An opportunity to grow the procurement function is upon us. The key to future success is to focus on value creation and move away from cost cutting. The creation of this value comes from the supply chain where there are many solutions to the endless challenges and unmet needs that sit within big corporates. Using SRM (Supplier Relationship Management) for value creation is an answer, but is it the right one?
MAXIMIZING THE SUPPLY CHAIN FOR VALUE CREATION
We had a plan at one point to get to a position where 50% of our total corporate innovation was coming from outside of P&G…That was a three year plan and we got there a year ahead of time – Rick Hughes, Former Chief Procurement Officer at P&G
48% of the company’s product pipeline now relies on third party innovation – Mr Berger, Chief of R&D at Unilever
These are two of the world’s leading companies highlighting how they are maximizing their supply chain to drive innovation, which in turn will lead to growth. Other businesses such as Apple seem to be ahead of the curve. The head of European corporate procurement at Apple, Adrian Turner, sees it as the norm to work with his supply base.
Therefore, it is not a question of if, but when and how your company will start to access third parties for their capabilities, in order to drive value creation. SRM tools seem to be the weapon of choice at the moment, with businesses using them with their strategic suppliers. For example, Premier Foods has adapted its SRM tool to manage a selection of its suppliers.
But what exactly is SRM?
We have seen a recent change in the way business leaders define SRM. Julie Digby, regional commercial head and global category lead at Mars, has said that her definition of SRM differs from what she reads in the procurement press. Instead of focusing on a group of key suppliers, she believes that SRM is about Mars being the best it can be for every supplier it does business with. In fact, she wants Mars to be the customer of choice for every single one of their suppliers.
While I agree with Julie and believe that to get the most from your supply base it is critical to be a customer of choice, putting yourself in a position to receive preferential treatment, I do not agree that this is or should be associated with SRM.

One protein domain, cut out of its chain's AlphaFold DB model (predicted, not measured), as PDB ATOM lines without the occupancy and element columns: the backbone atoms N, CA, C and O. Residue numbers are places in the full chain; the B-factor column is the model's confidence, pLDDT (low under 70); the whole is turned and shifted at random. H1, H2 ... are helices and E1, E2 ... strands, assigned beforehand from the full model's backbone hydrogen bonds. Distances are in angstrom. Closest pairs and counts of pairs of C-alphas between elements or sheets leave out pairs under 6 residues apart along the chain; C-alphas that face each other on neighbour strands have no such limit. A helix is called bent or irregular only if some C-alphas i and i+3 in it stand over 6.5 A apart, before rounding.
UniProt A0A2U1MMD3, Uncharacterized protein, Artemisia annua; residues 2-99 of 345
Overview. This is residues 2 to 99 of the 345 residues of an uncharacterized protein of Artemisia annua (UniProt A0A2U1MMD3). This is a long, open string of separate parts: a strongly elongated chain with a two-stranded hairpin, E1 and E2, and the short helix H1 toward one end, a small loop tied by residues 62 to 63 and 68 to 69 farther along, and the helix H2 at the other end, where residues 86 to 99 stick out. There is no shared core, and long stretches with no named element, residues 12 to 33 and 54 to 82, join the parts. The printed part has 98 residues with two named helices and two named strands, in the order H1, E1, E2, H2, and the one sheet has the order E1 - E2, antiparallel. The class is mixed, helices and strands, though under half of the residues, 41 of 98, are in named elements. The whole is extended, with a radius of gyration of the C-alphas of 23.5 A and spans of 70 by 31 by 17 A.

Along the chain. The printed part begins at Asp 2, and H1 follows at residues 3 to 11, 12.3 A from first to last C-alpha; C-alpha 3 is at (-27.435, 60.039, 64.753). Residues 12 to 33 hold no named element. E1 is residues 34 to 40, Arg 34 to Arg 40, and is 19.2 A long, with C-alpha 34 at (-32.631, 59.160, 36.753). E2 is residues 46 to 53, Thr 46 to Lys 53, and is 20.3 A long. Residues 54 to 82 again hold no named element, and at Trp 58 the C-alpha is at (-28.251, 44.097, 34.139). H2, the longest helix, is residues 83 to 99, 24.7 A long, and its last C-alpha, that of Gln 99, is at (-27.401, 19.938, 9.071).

SRM is a buzzword that leaders use to talk about their general approach to working with suppliers, but it does not depict the change of focus from procurement to look at the value of the relationship. SRM has a management focus rather than a relationship focus.
David Rae, editorial director of Procurement Leaders, said the following:
One of the main benefits of SRM and SLM – it fosters greater communication and trust between buyers and suppliers. And from this type of relationship, true value can be achieved.
I do not mean to start a confrontation, but David is wrong. While SRM does promote communication, it tends to be one way from the buyer to the supplier with a core objective of reducing cost and with no focus on value. Many suppliers are weary of SRM for exactly this reason, seeing it as another approach from buyers to reduce cost.
Having originated from the buying side as a way to manage the performance of key vendors, SRM has unfortunately remained a mostly tactical exercise, and is often neglected in many companies – Sammy Rashed, Beyond Procurement series
While cost cutting will always play a large role in the procurement world, value creation is the key to the future success of the procurement function. Value creation needs to be re-packaged and not dragged back by old acronyms like SRM. What will be the new acronyms? Only time will tell, but value creation is the collaboration of both buyers and suppliers to drive unseen value and long term relationships through co-creation.
With most SRM programs failing to meet the lofty expectations set for them, it is time to shift away from this half-hearted approach and place value creation as a core objective.
Our very own acronym ROR (Return On Relationships) is one that is set to enhance and enable value creation.